LEVESON, Walter (1551-1602), of Lilleshall Abbey, Salop and Trentham, Staffs.

Published in The History of Parliament: the House of Commons 1558-1603, ed. P.W. Hasler, 1981
Available from Boydell and Brewer

Family and Education

b. 1551, 1st s. of Sir Richard Leveson of Lilleshall by Mary, da. of Edward Fitton of Gawsworth, Cheshire. educ. Shrewsbury 1562. m. (1) Anne, da. of Sir Andrew and sis. of Richard Corbet II, 1s.; (2) Susan, da. of John Vernon of Hodnet, s.p. suc. fa. 1559. Kntd. 1587.1

Offices Held

J.p. Salop from 1575-c.93, Staffs. from c.1577-c.93; sheriff, Salop 1575-6, Staffs. 1586-7; commr. musters.

Biography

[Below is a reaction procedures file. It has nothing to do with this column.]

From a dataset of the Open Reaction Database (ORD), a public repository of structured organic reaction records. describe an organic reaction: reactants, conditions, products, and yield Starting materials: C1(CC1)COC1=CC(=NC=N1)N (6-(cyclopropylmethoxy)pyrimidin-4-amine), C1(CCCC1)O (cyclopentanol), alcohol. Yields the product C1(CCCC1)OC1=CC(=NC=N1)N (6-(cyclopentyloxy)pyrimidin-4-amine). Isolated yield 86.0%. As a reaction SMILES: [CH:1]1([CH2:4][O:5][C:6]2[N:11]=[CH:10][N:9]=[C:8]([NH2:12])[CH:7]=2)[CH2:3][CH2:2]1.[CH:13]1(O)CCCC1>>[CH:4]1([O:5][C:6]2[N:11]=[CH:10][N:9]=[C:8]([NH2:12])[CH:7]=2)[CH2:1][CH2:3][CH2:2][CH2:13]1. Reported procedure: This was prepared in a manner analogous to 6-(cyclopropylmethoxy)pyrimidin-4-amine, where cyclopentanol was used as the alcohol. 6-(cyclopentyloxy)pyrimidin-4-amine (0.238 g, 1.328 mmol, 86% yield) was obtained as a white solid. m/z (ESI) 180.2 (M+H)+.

Leveson’s father had been granted Lilleshall abbey at the suppression of the monasteries. On his father’s death, his lands were valued at £313, and his wardship was sold to Sir Francis Knollys. Until 1587 his life passed peacefully enough: he was prominent in local affairs, engaged in a lawsuit with Dr. Joseph Hall, later bishop of Norwich, and in 1587 he was acting as deputy vice-admiral to the Earl of Leicester in North Wales. But in December 1587 allegations were made that he had seized Danish goods from a port in Norway, and in January 1588 his servants were accused of piracy in the North Sea. The Admiralty court ordered him to be imprisoned until £2,300 compensation had been paid, but presumably he was released in time to take his seat in Parliament, 4 Feb. 1589. As senior knight of the shire he was entitled to attend the subsidy committees on 24 Feb. 1585 and 11 Feb. 1589. The rest of his life was a story of debt, family strife, and accusations of sorcery, poisoning and piracy. He was out of the 1593 Parliament, but came in for his local borough of Newcastle-under-Lyme in 1597, when his creditor